Today marks the day 17 years ago when Charity walked down an aisle at a small South Dakotan church and agreed to marry me. What on earth was she thinking? We both knew we were kind of signing up for a life of unknowns and we took things in stride. A missionary call. A college education to finish. Failing eyesight that would lead to blindness. Zero experience in marriage, ministry, or education. We bit the bullet and went for it.
 
These last 17 years have taken us to Savannah, GA, the Philippines, Northern Mariana Islands, Minneapolis-St. Paul, Nepal, and Pittsburgh. Some transitions were planned. Most were not. The strand that runs through all of these years is God’s faithfulness to us and our attempts to really hear His voice and follow Him wherever He leads us. As we have gotten older pioneering new ministry and starting over in each context gets a little tougher. There are days we sort of wish we were not pioneers and God would ask us to roll into town with a nice and tidy established ministry where we wouldn’t have to make things up as we go. To date, we have never been given that assignment so we did our heels in the ground and do the best with what we have been given.
 
Charity has taught me what it really means to thrive in situations that are less than ideal. I remember several years ago when we lived in Minneapolis and she went to a library alone. We lived in a rough patch and some guy started yelling at her and chasing her as she approached her car. She jumped in the driver’s seat and sped away. Once she found out she was pregnant in Nepal, it was never a question of whether she would have Amos in Nepal under Nepali doctor supervision. She has watched me go full circle with my eyesight. We met and I was extremely independent, showing few signs that my vision was fading fast. The disease sucked my sight away and Charity got the brunt of my frustration, demands to complete tasks, and a bantering of excuses on why I couldn’t do things. She never suggested I get help, go to blindness training school, or anything of the sort. From independence, to dependence back to independence again – she has never complained once as I’ve made those adaptations to sight loss. She continues to thrive in less than good circumstances.
 
Somehow, this marriage though, has produced something in us that pushes us to do things that we would not be capable of without each other. Christ plus each other allows us to play at a level that seems impossible at times. So I go to blindness training school and obtain the independence I need. We transition in ministry and start over. We learn Nepali or move into dangerous neighborhoods because it is the most Kingdom-centered thing to do. We apologize to each other all the time. We tell each other how much we love one another every day. And man, sometimes it still doesn’t feel like that is enough. You question if you are normal, if you’ve made the right decision. . . . you even question if you drive your spouse absolutely crazy or if he/she could do better. This is the vicious cycle and tension of loving and living together in marriage in an urban ministry context.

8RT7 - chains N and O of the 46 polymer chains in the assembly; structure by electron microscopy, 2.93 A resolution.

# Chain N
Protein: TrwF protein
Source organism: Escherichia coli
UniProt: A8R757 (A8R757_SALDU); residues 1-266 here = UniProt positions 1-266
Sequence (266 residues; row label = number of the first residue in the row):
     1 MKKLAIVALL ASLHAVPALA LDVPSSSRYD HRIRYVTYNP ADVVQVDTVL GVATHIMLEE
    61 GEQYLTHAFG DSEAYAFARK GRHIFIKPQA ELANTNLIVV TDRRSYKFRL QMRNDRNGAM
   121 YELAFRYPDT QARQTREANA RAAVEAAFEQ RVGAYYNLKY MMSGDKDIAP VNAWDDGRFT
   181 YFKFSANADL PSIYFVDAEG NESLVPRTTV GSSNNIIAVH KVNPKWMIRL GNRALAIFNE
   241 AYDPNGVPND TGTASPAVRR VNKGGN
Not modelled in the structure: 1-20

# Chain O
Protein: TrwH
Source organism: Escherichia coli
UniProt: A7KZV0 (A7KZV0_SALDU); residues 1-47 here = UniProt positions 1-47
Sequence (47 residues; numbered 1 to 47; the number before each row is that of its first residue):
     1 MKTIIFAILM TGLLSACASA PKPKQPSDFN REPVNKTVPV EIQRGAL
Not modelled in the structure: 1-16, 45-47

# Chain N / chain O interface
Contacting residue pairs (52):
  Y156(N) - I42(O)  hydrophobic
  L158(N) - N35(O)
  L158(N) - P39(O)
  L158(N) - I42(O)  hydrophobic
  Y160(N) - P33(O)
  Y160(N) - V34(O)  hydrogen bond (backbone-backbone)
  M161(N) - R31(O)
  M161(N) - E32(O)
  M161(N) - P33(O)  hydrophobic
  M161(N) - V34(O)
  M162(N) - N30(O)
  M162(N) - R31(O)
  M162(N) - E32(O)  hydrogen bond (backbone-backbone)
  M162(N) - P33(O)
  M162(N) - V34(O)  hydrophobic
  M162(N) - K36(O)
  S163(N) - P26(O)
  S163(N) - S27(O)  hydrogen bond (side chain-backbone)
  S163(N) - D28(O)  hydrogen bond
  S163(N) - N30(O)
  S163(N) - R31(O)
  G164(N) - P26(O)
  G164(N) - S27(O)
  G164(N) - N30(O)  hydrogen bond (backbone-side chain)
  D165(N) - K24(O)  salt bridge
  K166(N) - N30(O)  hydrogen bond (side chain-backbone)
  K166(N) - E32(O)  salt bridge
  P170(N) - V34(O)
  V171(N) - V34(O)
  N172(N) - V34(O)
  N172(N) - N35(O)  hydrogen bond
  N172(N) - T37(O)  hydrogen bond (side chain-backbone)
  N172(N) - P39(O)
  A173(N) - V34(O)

So here we are today, 17 years in, starting afresh. We have both learned so much and are thankful for the sacrifices that we try to make for one another. This girl’s laugh is contagious. Her smile lights up the room. Her smart and sarcastic comments are way funnier than mine because they are so infrequent. Her insecurities and struggles – all of these things have made the last 17 years the most Godward journey I could have ever imagined. Often not easy, sometimes not fun, occasionally downright painful. But day in and day out Charity shows me what it means to love. She shows me what it means to serve Christ in the city. She teaches me how to raise this boy in the midst of people’s lives changing dramatically all around us.
 
So if you have someone out there who has lived in 4 different countries, walked with their spouse through blindness, learned another language, lived in pretty dangerous places for the sake of Christ, opened up their home night and day, taken the back seat to allow others to have more prominent roles in ministry, constantly been questioned on her devotion to ministry or Nepali language skills because she is not as charismatic as me, always sending text or encouragement to those going through tough times, is stunningly beautiful, can throw everyone off by her sarcastic humor, or surprise you by her unexpected tenacity. . . . if you find someone like that, you better not mess anything up.
 
Cheers to these 17 years of marriage and mission. We be having a party today! Good food, time together, and grandpa to take the boy for a while. Thanks for being part of the journey with us.
 

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